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DSM Plant - 034-A-001
Osprey Nest Platform
Nest Location Description:
DSM Plant, in back, farthest away from entrance gate, close to Delaware River.
Nest Cam URL:
New Jersey Osprey Project
Show reports, diaries, and photos from:
2020 Nest Activity Report by
First chick fledging
Chicks last observed
Reason for nest failure
Photos of this nest
9:15 a.m. We were in Belvidere to begin a bike ride so I stopped by to see the nest. Rick checked in with Josh while I set up my scope and camera. However, I could see immediately that no one was home! All three chicks have been fledged for almost 3 weeks and the family was probably out fishing for breakfast!
10:45a.m. I arrived and checked in with Josh, the security officer in the office. Then I set up my scope and camera on my window mounts. 3 Big Chicks and an adult (probably Mom) were on the nest! While I watched I took both still photos and videos. At 11:00 a.m. the adult flew off. This nest is at the limits of my equipment! Today, it is very hot and humid. The heat waves are quite noticeable in the photos and when I look through my scope! 11:03 the adult flies back to the nest and perches on the stick perch above and in back of the nest, then steps into the nest and sits on the left edge from my perspective.The chick to the far right is especially active. It flaps its wings vigorously and only rests for a moment before it flaps again! The breeze has picked up, that encourages the chick to get some big air over the nest. The two chicks to the right of Mom and to the left of the active sibling, are sitting and watching. The high jumps and fast and furious wing flaps increase. Oh! A slice! I am positive now that this chick is about to fledge! 11:24 a.m. Sure enough! It jumps/flies so high above the nest that the wind carries it off and over the edge and away it goes! Beautiful! At 11:27 a.m. I believe it is Mom who flies off, probably to keep an eye on her fledgling. Dad (I am pretty sure this is a different adult) then flies in and doesn't stay long. At 11:30 the fledgling flies back in and clumsily perches, or tries to, on the stick perch but is a bit wobbly doing so and steps back into the nest. It stays for a minute before it flies off again for some more fun. This continues for the entire time I am watching. When I leave, Mom has returned and is sitting with the two that haven't moved, the fledgling is off enjoying its new freedom maybe watching Dad fish! Such fun to see them get up the courage to make this first big leap (which at this nest is a HUGE leap of a very HIGH tower!)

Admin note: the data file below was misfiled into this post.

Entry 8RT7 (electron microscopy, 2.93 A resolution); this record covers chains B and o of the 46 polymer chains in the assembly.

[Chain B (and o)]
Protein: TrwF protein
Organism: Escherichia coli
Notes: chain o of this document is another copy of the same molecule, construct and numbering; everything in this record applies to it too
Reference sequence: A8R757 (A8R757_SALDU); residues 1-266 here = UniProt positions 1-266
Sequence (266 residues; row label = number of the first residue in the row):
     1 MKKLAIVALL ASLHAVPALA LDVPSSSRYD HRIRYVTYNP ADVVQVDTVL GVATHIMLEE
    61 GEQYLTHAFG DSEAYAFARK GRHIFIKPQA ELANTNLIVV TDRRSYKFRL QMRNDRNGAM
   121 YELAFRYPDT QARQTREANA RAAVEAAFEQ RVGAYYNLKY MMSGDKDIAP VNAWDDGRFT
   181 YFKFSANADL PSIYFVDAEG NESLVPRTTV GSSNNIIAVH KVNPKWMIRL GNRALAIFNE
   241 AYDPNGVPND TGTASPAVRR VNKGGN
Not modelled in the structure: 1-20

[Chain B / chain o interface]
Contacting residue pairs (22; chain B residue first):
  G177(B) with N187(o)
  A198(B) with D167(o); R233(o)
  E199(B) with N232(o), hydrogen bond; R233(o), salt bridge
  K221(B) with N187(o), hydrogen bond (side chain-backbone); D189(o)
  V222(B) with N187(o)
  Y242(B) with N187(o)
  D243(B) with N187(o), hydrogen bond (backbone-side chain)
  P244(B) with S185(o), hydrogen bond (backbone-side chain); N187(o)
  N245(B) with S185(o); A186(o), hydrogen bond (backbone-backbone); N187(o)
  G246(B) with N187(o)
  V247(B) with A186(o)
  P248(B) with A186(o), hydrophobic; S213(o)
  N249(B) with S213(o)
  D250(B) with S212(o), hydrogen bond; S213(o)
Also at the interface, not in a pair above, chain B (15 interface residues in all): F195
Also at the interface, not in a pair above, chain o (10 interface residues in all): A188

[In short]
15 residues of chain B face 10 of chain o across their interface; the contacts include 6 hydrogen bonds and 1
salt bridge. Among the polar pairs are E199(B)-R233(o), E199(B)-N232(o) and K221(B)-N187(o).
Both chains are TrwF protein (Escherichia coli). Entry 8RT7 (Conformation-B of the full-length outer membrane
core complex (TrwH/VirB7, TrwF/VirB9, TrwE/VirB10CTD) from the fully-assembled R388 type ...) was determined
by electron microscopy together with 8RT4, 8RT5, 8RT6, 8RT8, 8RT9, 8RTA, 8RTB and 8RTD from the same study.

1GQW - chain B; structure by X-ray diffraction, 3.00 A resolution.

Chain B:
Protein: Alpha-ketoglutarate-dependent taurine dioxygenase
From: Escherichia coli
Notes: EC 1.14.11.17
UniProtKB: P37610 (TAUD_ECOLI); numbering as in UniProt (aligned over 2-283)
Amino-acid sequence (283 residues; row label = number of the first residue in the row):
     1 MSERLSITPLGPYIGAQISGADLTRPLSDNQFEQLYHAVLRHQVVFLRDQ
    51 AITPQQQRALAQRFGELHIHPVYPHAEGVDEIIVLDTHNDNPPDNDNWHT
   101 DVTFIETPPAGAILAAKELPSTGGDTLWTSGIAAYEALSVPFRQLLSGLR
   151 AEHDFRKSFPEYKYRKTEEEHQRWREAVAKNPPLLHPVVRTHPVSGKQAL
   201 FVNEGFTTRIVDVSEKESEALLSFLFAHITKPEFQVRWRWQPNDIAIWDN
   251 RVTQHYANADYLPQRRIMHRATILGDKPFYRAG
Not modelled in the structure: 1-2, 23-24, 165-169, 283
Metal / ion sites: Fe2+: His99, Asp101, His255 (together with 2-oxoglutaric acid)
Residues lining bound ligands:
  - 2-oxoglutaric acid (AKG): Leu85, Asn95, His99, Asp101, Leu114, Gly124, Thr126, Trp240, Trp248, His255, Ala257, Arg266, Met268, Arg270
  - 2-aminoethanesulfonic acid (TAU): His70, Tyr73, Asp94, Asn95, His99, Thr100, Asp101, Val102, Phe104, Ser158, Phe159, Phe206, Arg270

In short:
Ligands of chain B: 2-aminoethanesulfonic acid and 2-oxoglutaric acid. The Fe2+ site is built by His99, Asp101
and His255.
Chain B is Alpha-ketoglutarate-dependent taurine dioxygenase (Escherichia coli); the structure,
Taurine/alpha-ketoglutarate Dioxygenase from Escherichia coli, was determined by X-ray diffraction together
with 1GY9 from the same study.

12:40 p.m. I parked in the visitor lot, across from the security office and within sight of the nest tower which was, nevertheless, very, very far off!! I checked in with security this time, in advance, with Josh, the security guard I had met on 6/21. This time (a regular work day rather than a weekend) he offered to contact "Andy", their environmental person and apparently the person who was authorized to give me permission to enter the property. I obtained that permission, but in fact, explained that the ground area of the plant was lower than the parking lot or the entrance road and I wasn't sure it would afford me a better view until the chicks were much larger. I then went back and set up my scope and camera at my place in the Visitor Parking. Immediately I saw two nestlings and Mom on the nest. After watching about 30 minutes I was very excited to confirm THREE BIG NESTLINGS! One was wing flapping and jumping aggressively! At around 1:10 p.m. Dad flew in with a huge fish (missed the photo!). Mom and Dad were eating in back of the nest, behind the nestlings who were taking turns wing flapping. After about 5 minutes of peace to eat some prey, Dad flew off and Mom started feeding the nestlings. I got some great videos of this active, healthy family! Josh and the other security guard showed me a map of the site and where the nest is located between some trees lines, on a grassy spot, very close to the river. It is good to know in case one of the nestlings fledges accidentally off this pretty small platform which is very high!! One would not use a ladder to look in this nest! I showed them a photo of the three nestlings and Mom.
5:00 p.m. This is a terrible time to view this nest. Morning sun would be preferable as the nest is very far from the entrance road to the DSM plant, on the public side of the security gate. Again, the security guard approached my car and I explained what I was doing. Next time I will have to come on a weekday and check in at the gate first. Maybe I can get inside and to a better position. In any case, I was able to see and photograph at least 3 birds on the nest. In a short video, it looked like there might have been 4 birds, but these photos are not clear enough to determine how many of the birds I saw were chicks. It could have been one parent on the nest, and 2 or 3 chicks, or both parents and one or two chicks.
10:00 a.m. It took me awhile to locate the nest tower! This DSM site, which used to be Hoffman-LaRoche (a drug and vitamin company) is completely gated. Since it was Sunday, I didn't attempt to approach the gate house. I drove through the parking lot and access roads and then was leaving when I spotted a very, very tall pole with the nest atop! I was able to set up my scope and saw an adult sitting on the nest. As I was observing, the security guard approached. I gave him my card and explained what I was doing. He said if I returned mid-week, to the gate house, he would call to get permission for me to enter. However, with such a tall tower, I expect the best views are from a distance in any case!